It’s all well and good to set forth an overarching goal like this, but what specific steps should policy makers take to achieve it? Most obviously, they would need to bring “on screen” the key costs and benefits that will determine the magnitude of a proposed policy’s error and decision costs. Moreover, it would not be enough to evaluate regulatory proposals in isolation. To assess the opportunity cost of selecting one regulatory option over another, policymakers would need to have some sense of how net welfare would differ under all regulatory alternatives. Of course, the cost of performing all this analysis must be kept in check; at some point, the incremental cost of further investigation by policy makers exceeds the incremental benefit the additional study provides, so additional investigation just isn’t worth it. The key, then, is to gather as much welfare-related information as can be cost-effectively gathered on all potential regulatory options, and then select the option that minimizes the sum of error and decision costs.
That sounds like a daunting task, but decision-makers routinely perform similar analyses in other contexts. Take physicians. A doctor seeing a patient with a new ailment should aim to select not just a remedy that will leave the patient better off (i.e., will create more benefit than cost) but the remedy that creates the greatest expected net benefit for the patient. And the doctor needs to act quickly and efficiently; she can’t dither incessantly over potential remedies, suffering “paralysis by analysis.”
To perform the task before her, the physician marches methodically through a number of steps. First, she identifies the patient’s symptom, the adverse effects experienced by the patient but not by healthy people. Next, she seeks to diagnose the cause of the symptom: What is it about this patient that leads him to suffer those adverse effects? After that, she catalogues the available remedies for correcting the cause of, or perhaps just alleviating, the symptom. She then assesses the potential side effects of each potential remedy. She ultimately selects the remedy that will provide the greatest net benefit to the patient.
How to Regulate’s central claim is that policy makers, when crafting regulations, should follow the lead of physicians. When confronted with a call to regulate, they should first identify the symptom—the adverse effect citizens confront within the scheme of private ordering. They then should seek to determine the cause of that symptom: Why has private ordering failed in this case to maximize social welfare? The regulator should then catalogue available remedies. Some may be “palliative” only, alleviating the symptom but failing to address the underlying disease. Others will seek to address not just the symptom but also the reason for it. Having catalogued the remedies, the policy maker should investigate their implementation costs and side effects and make an informed judgment as to the net benefits each offers. This process will bring on screen the information needed to minimize the sum of decision and error costs.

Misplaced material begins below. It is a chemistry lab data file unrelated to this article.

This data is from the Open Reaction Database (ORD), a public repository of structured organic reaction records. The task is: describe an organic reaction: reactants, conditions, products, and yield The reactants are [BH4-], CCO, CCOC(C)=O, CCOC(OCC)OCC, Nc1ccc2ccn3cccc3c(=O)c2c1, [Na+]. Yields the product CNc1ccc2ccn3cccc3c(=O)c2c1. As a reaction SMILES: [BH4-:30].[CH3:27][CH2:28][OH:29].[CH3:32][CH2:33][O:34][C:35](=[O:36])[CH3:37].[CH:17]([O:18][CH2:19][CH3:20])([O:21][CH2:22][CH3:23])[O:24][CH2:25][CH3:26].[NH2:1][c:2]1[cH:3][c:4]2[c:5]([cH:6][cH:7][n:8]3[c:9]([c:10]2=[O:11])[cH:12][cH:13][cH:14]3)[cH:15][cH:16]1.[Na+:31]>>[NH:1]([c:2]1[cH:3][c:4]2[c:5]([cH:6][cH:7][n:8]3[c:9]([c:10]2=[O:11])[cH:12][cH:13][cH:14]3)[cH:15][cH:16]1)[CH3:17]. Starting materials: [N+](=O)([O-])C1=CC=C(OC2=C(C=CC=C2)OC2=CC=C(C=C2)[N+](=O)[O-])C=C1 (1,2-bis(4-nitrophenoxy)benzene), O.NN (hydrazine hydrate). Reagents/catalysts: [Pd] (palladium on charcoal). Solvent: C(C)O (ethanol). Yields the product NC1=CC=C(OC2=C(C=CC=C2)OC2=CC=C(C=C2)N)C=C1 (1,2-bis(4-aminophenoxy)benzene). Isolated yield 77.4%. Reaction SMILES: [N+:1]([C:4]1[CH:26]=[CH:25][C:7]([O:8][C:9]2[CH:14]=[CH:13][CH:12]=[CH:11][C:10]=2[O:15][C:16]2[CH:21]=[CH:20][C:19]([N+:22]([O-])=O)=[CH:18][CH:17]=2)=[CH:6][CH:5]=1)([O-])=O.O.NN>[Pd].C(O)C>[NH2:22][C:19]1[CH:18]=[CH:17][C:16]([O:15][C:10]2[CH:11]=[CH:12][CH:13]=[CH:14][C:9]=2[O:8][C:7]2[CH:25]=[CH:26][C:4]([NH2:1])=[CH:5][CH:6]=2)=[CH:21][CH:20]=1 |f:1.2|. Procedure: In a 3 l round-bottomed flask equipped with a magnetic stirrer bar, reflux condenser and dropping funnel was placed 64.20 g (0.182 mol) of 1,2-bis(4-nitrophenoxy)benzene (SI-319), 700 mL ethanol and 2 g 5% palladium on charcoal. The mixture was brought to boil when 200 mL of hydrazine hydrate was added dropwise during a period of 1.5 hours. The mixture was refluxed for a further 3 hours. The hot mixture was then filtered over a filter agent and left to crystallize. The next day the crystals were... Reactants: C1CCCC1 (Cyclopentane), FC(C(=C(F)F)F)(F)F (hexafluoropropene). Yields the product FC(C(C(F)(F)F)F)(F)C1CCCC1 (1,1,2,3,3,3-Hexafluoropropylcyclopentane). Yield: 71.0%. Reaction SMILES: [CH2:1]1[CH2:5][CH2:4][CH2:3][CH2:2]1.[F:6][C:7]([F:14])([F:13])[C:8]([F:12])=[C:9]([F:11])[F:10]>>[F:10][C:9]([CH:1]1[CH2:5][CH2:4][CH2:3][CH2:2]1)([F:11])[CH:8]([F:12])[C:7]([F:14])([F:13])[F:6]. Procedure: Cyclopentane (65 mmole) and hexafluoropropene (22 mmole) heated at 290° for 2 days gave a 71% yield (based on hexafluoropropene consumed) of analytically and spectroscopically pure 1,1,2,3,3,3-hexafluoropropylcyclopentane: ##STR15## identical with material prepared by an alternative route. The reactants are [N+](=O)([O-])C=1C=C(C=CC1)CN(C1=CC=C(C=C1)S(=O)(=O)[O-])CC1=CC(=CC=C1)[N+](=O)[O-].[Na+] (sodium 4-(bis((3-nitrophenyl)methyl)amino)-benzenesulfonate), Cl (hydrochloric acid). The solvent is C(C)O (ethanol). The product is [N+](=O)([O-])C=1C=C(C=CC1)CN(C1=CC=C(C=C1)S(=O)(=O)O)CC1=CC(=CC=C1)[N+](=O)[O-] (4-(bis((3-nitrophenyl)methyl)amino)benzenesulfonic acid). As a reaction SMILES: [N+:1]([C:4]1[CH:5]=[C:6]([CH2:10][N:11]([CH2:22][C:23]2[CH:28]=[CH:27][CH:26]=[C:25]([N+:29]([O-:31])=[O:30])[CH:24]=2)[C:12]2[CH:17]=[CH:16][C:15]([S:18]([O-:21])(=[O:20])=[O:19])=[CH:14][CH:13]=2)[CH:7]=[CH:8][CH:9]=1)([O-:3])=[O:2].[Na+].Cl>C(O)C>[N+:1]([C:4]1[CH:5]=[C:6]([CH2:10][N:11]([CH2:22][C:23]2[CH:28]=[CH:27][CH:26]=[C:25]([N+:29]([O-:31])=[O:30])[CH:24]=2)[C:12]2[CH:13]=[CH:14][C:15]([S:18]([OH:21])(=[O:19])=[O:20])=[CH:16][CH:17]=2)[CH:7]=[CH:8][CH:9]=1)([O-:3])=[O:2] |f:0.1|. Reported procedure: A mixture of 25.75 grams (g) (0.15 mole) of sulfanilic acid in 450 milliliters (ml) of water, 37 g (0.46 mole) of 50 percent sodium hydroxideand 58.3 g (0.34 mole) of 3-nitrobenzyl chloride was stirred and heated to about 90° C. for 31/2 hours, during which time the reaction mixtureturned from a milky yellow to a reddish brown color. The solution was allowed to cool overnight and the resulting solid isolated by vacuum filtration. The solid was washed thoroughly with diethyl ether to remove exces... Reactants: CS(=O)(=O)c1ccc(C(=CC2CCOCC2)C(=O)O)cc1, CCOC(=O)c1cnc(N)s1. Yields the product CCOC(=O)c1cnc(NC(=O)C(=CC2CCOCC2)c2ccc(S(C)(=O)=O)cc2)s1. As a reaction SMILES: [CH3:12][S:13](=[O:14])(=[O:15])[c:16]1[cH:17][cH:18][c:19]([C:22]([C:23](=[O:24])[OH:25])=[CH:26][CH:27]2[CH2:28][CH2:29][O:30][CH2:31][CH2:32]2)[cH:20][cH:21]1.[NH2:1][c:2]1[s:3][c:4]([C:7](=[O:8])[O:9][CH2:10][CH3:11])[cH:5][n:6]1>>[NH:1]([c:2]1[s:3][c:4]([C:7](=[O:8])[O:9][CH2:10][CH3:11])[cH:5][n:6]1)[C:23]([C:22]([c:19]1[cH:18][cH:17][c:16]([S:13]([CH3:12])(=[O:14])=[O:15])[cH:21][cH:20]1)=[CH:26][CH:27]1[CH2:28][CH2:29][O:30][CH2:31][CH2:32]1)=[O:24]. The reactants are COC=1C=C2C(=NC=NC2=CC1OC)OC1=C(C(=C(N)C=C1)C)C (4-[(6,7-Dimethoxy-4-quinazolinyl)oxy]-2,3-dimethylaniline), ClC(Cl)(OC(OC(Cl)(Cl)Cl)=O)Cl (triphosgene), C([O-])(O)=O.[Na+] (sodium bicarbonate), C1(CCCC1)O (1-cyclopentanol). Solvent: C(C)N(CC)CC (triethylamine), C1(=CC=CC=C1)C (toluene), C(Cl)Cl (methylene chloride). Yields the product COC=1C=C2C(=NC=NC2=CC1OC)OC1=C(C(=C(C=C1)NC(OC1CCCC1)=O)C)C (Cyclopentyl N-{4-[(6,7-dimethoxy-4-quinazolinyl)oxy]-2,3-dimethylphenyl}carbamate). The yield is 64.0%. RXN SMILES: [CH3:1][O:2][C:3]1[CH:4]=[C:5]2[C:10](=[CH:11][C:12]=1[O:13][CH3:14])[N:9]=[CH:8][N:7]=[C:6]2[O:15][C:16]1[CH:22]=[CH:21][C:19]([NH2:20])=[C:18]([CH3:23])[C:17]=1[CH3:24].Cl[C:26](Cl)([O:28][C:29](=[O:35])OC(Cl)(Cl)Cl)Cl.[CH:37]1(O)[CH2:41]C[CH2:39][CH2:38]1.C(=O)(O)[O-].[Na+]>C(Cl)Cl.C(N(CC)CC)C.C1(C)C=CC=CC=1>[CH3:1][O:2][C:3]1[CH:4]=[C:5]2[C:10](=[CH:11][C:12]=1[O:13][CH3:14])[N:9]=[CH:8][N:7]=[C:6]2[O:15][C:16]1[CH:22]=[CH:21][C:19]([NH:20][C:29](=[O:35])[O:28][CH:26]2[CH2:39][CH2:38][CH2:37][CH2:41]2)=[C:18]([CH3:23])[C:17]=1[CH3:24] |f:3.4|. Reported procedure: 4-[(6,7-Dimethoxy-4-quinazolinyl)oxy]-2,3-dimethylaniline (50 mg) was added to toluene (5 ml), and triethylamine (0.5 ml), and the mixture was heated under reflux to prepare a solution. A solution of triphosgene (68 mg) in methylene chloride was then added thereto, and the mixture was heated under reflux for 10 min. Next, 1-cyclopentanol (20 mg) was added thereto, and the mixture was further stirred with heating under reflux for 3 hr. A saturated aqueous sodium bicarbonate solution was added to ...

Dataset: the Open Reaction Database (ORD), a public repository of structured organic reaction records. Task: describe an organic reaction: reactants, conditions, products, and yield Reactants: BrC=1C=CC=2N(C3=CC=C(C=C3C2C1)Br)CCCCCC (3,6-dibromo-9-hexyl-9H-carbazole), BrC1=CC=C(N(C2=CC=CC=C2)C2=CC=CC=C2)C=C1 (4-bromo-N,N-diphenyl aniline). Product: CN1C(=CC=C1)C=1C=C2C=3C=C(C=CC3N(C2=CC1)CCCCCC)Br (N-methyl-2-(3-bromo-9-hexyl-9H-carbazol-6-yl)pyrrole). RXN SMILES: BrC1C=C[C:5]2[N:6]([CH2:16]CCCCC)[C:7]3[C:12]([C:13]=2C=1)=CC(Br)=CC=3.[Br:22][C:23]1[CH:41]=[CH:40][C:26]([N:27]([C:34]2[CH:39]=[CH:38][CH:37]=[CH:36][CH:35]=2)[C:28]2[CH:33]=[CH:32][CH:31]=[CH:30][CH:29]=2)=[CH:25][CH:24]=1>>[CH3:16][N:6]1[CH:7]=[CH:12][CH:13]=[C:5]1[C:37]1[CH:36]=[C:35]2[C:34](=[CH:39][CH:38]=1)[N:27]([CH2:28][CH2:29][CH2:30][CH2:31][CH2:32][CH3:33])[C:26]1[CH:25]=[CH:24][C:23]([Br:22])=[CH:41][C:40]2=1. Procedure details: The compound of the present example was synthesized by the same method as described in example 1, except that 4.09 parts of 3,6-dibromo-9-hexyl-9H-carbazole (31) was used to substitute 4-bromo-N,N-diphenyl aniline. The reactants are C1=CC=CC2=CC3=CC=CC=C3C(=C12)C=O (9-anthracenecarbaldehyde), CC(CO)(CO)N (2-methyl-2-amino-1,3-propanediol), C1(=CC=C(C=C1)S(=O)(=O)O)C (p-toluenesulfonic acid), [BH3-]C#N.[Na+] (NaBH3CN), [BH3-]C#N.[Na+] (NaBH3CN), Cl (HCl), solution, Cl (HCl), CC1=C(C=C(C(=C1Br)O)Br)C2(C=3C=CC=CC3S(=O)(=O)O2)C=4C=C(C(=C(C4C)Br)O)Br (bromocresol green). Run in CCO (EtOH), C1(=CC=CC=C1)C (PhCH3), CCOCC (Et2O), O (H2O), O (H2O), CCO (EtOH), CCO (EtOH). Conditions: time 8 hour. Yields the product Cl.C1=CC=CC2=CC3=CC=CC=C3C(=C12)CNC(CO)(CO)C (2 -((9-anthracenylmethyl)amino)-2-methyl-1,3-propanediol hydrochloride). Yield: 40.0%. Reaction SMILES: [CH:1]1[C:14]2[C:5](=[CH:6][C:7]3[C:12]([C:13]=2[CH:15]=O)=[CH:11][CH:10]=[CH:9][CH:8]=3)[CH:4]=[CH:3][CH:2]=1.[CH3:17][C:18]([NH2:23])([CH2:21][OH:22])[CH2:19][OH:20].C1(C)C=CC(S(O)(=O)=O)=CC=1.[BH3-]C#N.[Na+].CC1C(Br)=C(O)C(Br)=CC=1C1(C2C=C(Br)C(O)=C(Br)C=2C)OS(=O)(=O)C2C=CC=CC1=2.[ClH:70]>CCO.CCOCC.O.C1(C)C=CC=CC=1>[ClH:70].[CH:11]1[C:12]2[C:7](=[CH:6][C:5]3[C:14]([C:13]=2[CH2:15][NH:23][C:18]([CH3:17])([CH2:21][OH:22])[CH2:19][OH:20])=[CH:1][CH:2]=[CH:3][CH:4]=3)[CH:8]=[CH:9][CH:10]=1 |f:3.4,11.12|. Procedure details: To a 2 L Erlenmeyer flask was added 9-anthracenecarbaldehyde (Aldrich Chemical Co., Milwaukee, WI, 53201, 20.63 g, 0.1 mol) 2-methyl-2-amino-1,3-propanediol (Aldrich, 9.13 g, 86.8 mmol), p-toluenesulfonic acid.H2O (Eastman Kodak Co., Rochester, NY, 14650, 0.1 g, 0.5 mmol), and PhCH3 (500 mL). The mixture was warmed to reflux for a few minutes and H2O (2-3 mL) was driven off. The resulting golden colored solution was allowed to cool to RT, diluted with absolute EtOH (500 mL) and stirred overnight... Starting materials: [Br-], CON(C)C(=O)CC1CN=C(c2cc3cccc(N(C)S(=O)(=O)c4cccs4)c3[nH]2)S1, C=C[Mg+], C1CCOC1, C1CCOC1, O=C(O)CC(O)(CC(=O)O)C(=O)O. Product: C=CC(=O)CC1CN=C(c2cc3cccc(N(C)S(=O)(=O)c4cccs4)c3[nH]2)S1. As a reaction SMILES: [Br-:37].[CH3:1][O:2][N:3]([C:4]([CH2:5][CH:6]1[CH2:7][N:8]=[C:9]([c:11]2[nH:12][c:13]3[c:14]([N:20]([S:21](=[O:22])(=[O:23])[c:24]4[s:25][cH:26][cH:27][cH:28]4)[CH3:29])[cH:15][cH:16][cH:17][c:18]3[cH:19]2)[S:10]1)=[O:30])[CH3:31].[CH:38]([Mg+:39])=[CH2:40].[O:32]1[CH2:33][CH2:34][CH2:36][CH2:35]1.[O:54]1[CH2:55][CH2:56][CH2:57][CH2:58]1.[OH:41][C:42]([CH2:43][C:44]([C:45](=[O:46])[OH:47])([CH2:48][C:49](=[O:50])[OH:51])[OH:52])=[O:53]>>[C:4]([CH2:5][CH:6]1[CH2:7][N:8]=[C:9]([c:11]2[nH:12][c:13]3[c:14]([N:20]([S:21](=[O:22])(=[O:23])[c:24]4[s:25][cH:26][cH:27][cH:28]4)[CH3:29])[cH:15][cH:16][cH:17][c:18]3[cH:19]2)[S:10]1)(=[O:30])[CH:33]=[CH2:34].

The bulk of How to Regulate aims to assist policy makers as they proceed through the steps described above. The book examines five sets of circumstances—“diseases”—that often lead to adverse effects and have traditionally been invoked to justify regulation. Those are the classic market failures of externalities, public goods, market power, and information asymmetry, as well as a long-recognized defect (agency costs) resulting from two of those market failures. The book then considers a novel, but increasingly prominent, non-market failure-based justification for regulatory intervention, people’s apparent cognitive and volitional limitations (i.e., the insights of behavioral economics). For each of these six defects, the book considers the symptoms they present, why those symptoms appear (the disease), what remedies are available for addressing each, and the remedies’ implementation costs and potential side effects.
This may sound old hat to TOTM’s sophisticated readers. How to Regulate’s primary contribution is simply to bring together insights of legal theorists and economists of various stripes—neoclassical, Austrian, public choice, behavioral—and systematize their ideas into a unified, practical approach to regulating. While the ideas are put together in a novel and, I believe, useful fashion, I break little new ground in legal theory or economics. At times during the drafting, I wondered whether the book was “original” enough. And in those times, I took comfort in the words of C.S. Lewis, whose Mere Christianity systematized the ideas of scores of philosophers and theologians, spoke plainly, and became a classic. On the closing page of that book, Lewis writes,
Even in literature and art, no man who bothers about originality will ever be original: whereas if you simply try to tell the truth (without caring twopence how often it has been told before) you will, nine times out of ten, become original without ever having noticed it.
That is what I endeavored to do with How to Regulate. I look forward to sharing more about the book over the next few weeks.